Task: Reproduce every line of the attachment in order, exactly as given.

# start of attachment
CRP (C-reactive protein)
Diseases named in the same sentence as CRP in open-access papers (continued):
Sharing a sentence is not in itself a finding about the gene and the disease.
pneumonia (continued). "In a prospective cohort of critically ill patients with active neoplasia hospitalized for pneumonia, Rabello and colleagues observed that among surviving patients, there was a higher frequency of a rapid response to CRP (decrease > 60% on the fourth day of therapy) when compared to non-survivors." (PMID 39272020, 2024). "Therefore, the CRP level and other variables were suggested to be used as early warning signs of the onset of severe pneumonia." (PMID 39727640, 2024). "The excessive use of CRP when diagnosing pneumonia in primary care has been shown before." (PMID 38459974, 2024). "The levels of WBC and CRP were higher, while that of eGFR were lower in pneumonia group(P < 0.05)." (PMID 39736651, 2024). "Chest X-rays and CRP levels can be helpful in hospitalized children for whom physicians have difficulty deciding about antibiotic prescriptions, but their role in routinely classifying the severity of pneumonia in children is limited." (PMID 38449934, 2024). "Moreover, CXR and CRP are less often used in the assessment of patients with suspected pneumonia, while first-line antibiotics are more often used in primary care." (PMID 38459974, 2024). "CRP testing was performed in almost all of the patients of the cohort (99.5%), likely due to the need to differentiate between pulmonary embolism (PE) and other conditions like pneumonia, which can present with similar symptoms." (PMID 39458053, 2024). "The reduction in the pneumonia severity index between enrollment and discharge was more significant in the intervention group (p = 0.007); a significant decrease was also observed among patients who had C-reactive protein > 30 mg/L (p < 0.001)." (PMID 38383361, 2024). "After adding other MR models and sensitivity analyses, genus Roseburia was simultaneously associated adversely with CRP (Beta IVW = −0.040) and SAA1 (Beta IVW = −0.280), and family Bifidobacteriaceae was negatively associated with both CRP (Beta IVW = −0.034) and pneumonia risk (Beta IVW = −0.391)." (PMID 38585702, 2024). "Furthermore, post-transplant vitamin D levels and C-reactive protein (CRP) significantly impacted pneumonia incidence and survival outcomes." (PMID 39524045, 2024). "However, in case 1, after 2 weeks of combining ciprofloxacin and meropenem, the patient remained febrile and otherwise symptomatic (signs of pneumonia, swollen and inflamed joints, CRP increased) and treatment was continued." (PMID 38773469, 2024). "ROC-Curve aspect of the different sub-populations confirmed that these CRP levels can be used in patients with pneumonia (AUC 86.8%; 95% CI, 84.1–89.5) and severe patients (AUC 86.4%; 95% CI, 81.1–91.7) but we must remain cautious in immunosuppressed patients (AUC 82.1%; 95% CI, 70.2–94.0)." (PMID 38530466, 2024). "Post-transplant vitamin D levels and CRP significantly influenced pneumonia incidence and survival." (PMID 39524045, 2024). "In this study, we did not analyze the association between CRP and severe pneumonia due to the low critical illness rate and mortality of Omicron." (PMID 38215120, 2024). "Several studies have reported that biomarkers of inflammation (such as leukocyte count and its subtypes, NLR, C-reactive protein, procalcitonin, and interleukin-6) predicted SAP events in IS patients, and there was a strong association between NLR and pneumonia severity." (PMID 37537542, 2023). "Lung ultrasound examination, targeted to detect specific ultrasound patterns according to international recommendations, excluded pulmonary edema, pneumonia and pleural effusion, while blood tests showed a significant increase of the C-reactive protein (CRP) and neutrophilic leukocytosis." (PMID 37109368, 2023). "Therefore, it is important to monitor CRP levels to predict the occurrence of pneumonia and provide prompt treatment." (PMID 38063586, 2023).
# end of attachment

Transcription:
CRP (C-reactive protein)
Diseases named in the same sentence as CRP in open-access papers (continued):
Sharing a sentence is not in itself a finding about the gene and the disease.
pneumonia (continued). "In a prospective cohort of critically ill patients with active neoplasia hospitalized for pneumonia, Rabello and colleagues observed that among surviving patients, there was a higher frequency of a rapid response to CRP (decrease > 60% on the fourth day of therapy) when compared to non-survivors." (PMID 39272020, 2024). "Therefore, the CRP level and other variables were suggested to be used as early warning signs of the onset of severe pneumonia." (PMID 39727640, 2024). "The excessive use of CRP when diagnosing pneumonia in primary care has been shown before." (PMID 38459974, 2024). "The levels of WBC and CRP were higher, while that of eGFR were lower in pneumonia group(P < 0.05)." (PMID 39736651, 2024). "Chest X-rays and CRP levels can be helpful in hospitalized children for whom physicians have difficulty deciding about antibiotic prescriptions, but their role in routinely classifying the severity of pneumonia in children is limited." (PMID 38449934, 2024). "Moreover, CXR and CRP are less often used in the assessment of patients with suspected pneumonia, while first-line antibiotics are more often used in primary care." (PMID 38459974, 2024). "CRP testing was performed in almost all of the patients of the cohort (99.5%), likely due to the need to differentiate between pulmonary embolism (PE) and other conditions like pneumonia, which can present with similar symptoms." (PMID 39458053, 2024). "The reduction in the pneumonia severity index between enrollment and discharge was more significant in the intervention group (p = 0.007); a significant decrease was also observed among patients who had C-reactive protein > 30 mg/L (p < 0.001)." (PMID 38383361, 2024). "After adding other MR models and sensitivity analyses, genus Roseburia was simultaneously associated adversely with CRP (Beta IVW = −0.040) and SAA1 (Beta IVW = −0.280), and family Bifidobacteriaceae was negatively associated with both CRP (Beta IVW = −0.034) and pneumonia risk (Beta IVW = −0.391)." (PMID 38585702, 2024). "Furthermore, post-transplant vitamin D levels and C-reactive protein (CRP) significantly impacted pneumonia incidence and survival outcomes." (PMID 39524045, 2024). "However, in case 1, after 2 weeks of combining ciprofloxacin and meropenem, the patient remained febrile and otherwise symptomatic (signs of pneumonia, swollen and inflamed joints, CRP increased) and treatment was continued." (PMID 38773469, 2024). "ROC-Curve aspect of the different sub-populations confirmed that these CRP levels can be used in patients with pneumonia (AUC 86.8%; 95% CI, 84.1–89.5) and severe patients (AUC 86.4%; 95% CI, 81.1–91.7) but we must remain cautious in immunosuppressed patients (AUC 82.1%; 95% CI, 70.2–94.0)." (PMID 38530466, 2024). "Post-transplant vitamin D levels and CRP significantly influenced pneumonia incidence and survival." (PMID 39524045, 2024). "In this study, we did not analyze the association between CRP and severe pneumonia due to the low critical illness rate and mortality of Omicron." (PMID 38215120, 2024). "Several studies have reported that biomarkers of inflammation (such as leukocyte count and its subtypes, NLR, C-reactive protein, procalcitonin, and interleukin-6) predicted SAP events in IS patients, and there was a strong association between NLR and pneumonia severity." (PMID 37537542, 2023). "Lung ultrasound examination, targeted to detect specific ultrasound patterns according to international recommendations, excluded pulmonary edema, pneumonia and pleural effusion, while blood tests showed a significant increase of the C-reactive protein (CRP) and neutrophilic leukocytosis." (PMID 37109368, 2023). "Therefore, it is important to monitor CRP levels to predict the occurrence of pneumonia and provide prompt treatment." (PMID 38063586, 2023).